The pandemic has given a big boost to virtual collaboration and there are now many solutions for digital meetings and networked music making – so what’s special about LIPS?
AW: There are indeed solutions that already allow musicians to play together, for example. However, this is still at a level where a lot of manual work is required from the musicians – moreover, this is work in areas where they are not at home. They suddenly have to deal intensively with IT, it’s not like just plugging in the mic somewhere and they’re done. There are now very many solutions that are basically advanced video telephony solutions but these in turn have the disadvantage of a very high variance in IT hardware. Not every operating system handles audio equally well.
However, a musician is very dependent on the latencies not jittering, i.e. not being sometimes in the range of 10 ms and then suddenly in the range of 30 ms. This back and forth drives a musician crazy relatively quickly. He or she needs as constant a transmission path as possible to play along with other musicians.
That’s why it is important to minimize the factors that cause variance in audio transmission – no matter what kind of network and no matter what kind of technology are used. That’s one of the reasons why we decided in the consortium to use a fiber-optic connection in order to test the ideal case. At the same time, it allowed us to specifically simulate all (interference) effects that one would encounter under real-life conditions. And a great deal of field test work will certainly still be necessary in order to be able to better evaluate what is common in the so-called wide-area networks, and to see what can actually be expected or needs to be prepared for. Because in the end, it really should be as easy as the musician only plugging in a cable and that’s it.
We have heard a lot about audio – what about video?
AW: Video is on a totally different level as regards a) data rate and b) latency. This is basically due to the frame rate of the video picture. Typically, many applications delay the audio signal on purpose so that it matches the picture, making it lip-sync. Within the LIPS project, we deliberately dispensed with delaying the audio. We accepted that video and audio will not match fully at all times in order to achieve a considerably lower latency of the audio signal – because this is a more important and more valuable benefit for the musician. On the other hand, when watching TV, you would certainly want your audio to be lip-sync.
So video is actually of lesser importance to musicians?
AW: That’s right. It’s very interesting indeed that a musician is not dependent at all on being able to see his or her fellow-musician. It is more critical to be able to hear them optimally. Of course, video does help with any non-verbal communication, for example with gestures to signal the other “there’s a problem” or “let’s start.”. This is also important. What we worked on intensively with the universities was to create some kind of global metronome, which would enable the musicians to keep time, because the clock is directly in their ear no matter where they are. Such aspects developed during the project, too.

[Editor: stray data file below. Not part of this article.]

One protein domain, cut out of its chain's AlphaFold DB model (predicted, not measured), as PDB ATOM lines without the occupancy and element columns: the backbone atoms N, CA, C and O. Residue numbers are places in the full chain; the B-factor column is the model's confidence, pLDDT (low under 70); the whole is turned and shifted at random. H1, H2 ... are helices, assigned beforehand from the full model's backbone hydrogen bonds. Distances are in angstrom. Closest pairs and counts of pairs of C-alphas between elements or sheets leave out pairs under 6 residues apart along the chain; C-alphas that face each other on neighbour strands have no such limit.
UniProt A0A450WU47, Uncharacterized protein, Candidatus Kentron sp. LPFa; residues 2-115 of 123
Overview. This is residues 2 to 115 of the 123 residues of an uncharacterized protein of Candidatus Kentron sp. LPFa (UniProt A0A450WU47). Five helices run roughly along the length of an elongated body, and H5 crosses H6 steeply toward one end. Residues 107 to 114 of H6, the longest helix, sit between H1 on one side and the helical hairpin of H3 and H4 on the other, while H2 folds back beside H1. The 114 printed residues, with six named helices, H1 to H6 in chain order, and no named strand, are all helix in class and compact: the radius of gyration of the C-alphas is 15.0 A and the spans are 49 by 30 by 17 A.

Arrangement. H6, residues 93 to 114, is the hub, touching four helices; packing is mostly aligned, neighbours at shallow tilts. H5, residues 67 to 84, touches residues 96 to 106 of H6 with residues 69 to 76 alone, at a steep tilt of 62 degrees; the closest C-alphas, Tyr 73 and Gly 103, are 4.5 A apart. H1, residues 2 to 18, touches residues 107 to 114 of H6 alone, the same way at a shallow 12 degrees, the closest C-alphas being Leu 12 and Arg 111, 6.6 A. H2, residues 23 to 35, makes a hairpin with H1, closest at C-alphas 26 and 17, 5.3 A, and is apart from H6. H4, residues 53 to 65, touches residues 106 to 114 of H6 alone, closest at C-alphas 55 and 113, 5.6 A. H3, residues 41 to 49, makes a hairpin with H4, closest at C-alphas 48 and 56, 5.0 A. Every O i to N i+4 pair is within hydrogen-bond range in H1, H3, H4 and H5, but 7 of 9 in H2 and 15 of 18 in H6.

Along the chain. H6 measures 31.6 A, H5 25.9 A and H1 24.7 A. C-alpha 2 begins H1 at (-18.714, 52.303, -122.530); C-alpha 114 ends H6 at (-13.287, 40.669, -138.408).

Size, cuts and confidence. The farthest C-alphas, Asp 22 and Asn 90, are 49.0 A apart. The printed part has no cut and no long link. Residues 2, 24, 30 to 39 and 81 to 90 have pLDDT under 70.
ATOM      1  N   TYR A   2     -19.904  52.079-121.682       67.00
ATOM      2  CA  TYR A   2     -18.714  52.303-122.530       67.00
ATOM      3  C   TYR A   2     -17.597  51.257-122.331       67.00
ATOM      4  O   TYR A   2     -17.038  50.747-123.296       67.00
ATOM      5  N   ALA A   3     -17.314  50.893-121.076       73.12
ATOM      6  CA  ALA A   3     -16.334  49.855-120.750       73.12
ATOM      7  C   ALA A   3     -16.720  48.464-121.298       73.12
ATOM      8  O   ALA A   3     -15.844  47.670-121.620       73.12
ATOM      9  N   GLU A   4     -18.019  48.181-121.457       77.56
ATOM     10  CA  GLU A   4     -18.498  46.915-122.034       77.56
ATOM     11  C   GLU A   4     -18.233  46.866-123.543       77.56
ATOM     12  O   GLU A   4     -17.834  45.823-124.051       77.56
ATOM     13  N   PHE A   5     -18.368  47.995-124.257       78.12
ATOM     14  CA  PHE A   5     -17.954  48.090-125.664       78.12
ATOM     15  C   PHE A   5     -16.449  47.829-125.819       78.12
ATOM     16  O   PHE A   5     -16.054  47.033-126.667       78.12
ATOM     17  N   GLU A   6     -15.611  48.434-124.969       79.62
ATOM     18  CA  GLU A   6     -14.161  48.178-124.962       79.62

The topic of 5G played a role too in the team’s research – can you tell us more?
AW: We looked at 5G from various perspectives. One aspect were audience services. How can we use 5G as a platform, for example at concerts, to provide additional services to the audience? We also examined what importance 5G might have for a production overall and for wireless production in particular. What we need to bear in mind here is that 5G’s paramount purpose is to ensure telephony and data communication. A constant challenge is to actually have 5G at a given location as network coverage will still need to evolve.
5G will certainly have some relevance when it comes to connecting to a glass-fiber network when you are located at a few kilometers from a fiber-optical interconnection point. This is known as “last mile connectivity”. 5G promises exciting options when it has been rolled out to provide audience services. Today, many concert goers film the event with their smartphone or stream it live via Instagram or YouTube. This is not necessarily a desired use of the smartphone… So we took a look at more meaningful uses of 5G, such as enhancing the listening experience for the concert-goer no matter where he or she is located in the auditorium. It was ideas like these that we examined.
You attended the concluding workshop of the project remotely – how did you like the experience?
AW: Yes, I participated from my sofa, listening with my Sennheiser headphones. I fully enjoyed the concert and really liked how immersive everything felt. You really had this spherical, spatial experience – I was totally thrilled!